The IRS Targeted Conservatives Because It Could


credit: afagen / Foter.com / CC BY-NC-SA

The opening day excuse for the IRS targeting conservative groups requesting tax exempt status was that the IRS was facing an unusual influx of applicants. But that turns out not to have been the case. Applications for tax exempt 501 groups didn't surge in 2010. In fact, the number of applicants was down in every category from 2009. The new line on the scandal is that it was a product of poor management, incompetence, and a struggling, understaffed agency. Here, for example, is The New York Times, in a reported piece from yesterday: "Overseen by a revolving cast of midlevel managers, stalled by miscommunication with IRS lawyers and executives in Washington, and confused about the rules they were enforcing, the Cincinnati specialists flagged virtually every application with Tea Party in its name."

The IRS doesn't look particularly good in this version of events. But it's useful to liberals who want to argue that the problems stem from lack of resources—not a government that is too big, but one that is too small. 

That's somewhat complicated, of course, by the argument being made by folks like former White House adviser David Axelrod, who argued last week that the president couldn't possibly have known about (and therefore couldn't have any responsibility for) the actions of midlevel bureaucrats in a regional office.

I lean toward a version of the bigness argument that is a little less friendly to the administration than Axelrod's: Yes, the federal government is so vast that accountability has become extremely difficult. That's not so much an argument for absolving the guys at the top as it is for limiting the size of government—for making it less vast.

But I think that critiques that focus on the government's size miss an important factor. This isn't just a problem of bigness or smallness. It's a problem of power.

When public servants have the power to make life difficult for narrowly defined groups of people—their political enemies, or disfavored causes, or people on the wrong side of a national discussion—they'll end up using, and abusing, that power. It's all but inevitable, whatever the reason. Sometimes they'll do it because they're out to punish their foes. Sometimes because they honestly believe it's the fairest and most reasonable way to do their jobs. Sometimes because they're mean and petty people. Sometimes because they think they're making the nation a better place for all. Sometimes because they're instructed to do so from on high. Sometimes because they're not given enough instruction. Sometimes because they're just plain incompetent.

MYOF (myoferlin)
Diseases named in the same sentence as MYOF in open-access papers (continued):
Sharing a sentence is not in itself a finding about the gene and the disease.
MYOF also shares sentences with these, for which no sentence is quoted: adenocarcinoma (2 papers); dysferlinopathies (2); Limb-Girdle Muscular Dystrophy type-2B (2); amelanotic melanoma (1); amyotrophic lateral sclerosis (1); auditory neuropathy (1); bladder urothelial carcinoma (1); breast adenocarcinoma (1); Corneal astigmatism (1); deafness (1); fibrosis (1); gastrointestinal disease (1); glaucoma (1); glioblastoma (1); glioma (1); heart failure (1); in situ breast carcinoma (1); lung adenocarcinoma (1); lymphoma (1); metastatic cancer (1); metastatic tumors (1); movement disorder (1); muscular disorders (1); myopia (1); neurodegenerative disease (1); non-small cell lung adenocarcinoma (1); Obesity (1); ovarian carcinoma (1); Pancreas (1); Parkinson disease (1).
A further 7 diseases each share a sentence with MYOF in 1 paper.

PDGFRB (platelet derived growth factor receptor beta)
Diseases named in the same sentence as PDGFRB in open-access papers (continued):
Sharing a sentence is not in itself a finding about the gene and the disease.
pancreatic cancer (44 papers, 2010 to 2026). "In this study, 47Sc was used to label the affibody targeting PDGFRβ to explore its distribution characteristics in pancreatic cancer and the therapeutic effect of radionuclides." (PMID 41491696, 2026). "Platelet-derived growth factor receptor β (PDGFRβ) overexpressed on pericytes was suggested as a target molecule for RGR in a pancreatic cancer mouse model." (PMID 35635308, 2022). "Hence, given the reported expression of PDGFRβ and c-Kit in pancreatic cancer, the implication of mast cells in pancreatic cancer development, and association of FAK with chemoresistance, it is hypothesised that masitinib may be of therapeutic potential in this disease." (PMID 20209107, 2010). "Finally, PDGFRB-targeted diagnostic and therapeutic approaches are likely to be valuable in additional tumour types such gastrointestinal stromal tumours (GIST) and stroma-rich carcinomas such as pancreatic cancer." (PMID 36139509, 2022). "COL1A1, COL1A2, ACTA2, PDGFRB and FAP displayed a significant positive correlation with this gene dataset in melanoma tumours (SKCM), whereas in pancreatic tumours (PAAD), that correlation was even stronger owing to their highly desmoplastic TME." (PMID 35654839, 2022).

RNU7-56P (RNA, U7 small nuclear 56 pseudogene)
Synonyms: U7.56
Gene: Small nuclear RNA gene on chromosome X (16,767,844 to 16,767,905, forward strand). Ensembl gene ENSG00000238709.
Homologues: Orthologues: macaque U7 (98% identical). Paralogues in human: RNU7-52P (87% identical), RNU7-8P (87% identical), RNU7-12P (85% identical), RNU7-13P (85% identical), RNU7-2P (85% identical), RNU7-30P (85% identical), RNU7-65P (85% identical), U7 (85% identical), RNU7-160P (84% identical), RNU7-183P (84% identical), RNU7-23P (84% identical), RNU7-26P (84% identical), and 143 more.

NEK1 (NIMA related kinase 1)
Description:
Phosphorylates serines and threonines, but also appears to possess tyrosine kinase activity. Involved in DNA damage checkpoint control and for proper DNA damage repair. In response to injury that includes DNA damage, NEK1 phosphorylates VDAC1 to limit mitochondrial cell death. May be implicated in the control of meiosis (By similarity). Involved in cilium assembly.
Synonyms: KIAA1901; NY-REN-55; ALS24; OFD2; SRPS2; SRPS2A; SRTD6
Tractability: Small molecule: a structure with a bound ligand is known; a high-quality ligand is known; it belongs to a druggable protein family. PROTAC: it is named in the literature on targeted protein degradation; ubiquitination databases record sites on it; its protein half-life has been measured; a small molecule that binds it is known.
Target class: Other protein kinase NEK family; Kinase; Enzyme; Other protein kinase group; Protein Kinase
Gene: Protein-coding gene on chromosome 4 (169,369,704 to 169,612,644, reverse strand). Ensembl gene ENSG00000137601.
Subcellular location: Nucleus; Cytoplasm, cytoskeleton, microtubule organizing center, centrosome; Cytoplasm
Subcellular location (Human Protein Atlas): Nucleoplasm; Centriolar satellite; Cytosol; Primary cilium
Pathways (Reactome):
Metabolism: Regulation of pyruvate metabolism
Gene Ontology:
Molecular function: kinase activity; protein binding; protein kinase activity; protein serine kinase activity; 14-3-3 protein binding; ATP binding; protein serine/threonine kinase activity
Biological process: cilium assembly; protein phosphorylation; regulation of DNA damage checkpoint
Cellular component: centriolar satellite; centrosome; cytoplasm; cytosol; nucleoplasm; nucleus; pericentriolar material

It's not that the reasons don't matter at all. They do. But in some ways the particular reasons miss the larger point. Power will find a reason. It always does.

That's the point that James Bovard made last week in a Wall Street Journal piece reviewing the history of IRS abuses. Bovard starts with a quote from David Burnham, who wrote a book on the revenue agency's scandals: "In almost every administration since the IRS's inception the information and power of the tax agency have been mobilized for explicitly political purposes." Roosevelt used the IRS to battle opposition newspaper publishers and protect political allies. Kennedy's IRS went after conservative tax-exempt organizations. Nixon's White House created special oversight for "all IRS activities involving ideological, militant, subversive, [and] radical" organizations. It eventually targeted more than 10,000 individuals. Under Clinton, conservative activist groups and publications were singled out by the revenue agency for extra special scrutiny.

The scandal in the news today may be primarily attributed to the incompetence and mismanagement of a relatively small cohort of mid-level tax bureaucrats. It may be confined to a few IRS offices. There may be no evidence explicitly tying the targeting to political motivations.

But focusing on the narrow particulars of this specific scandal misses the larger point. Which is that this is a problem of power—a problem that has a long history, and a problem that the IRS has fought to avoid fixing. As Bovard notes, despite a record of politically charged abuses, the IRS "has usually done an excellent job of stifling investigations into its practices" and "has a long history of seeking to intimidate congressional critics." Big or small, smartly managed or incompetent—what allowed the IRS to target conservative groups was that it could. And what the agency's history indicates is that when it can, it will.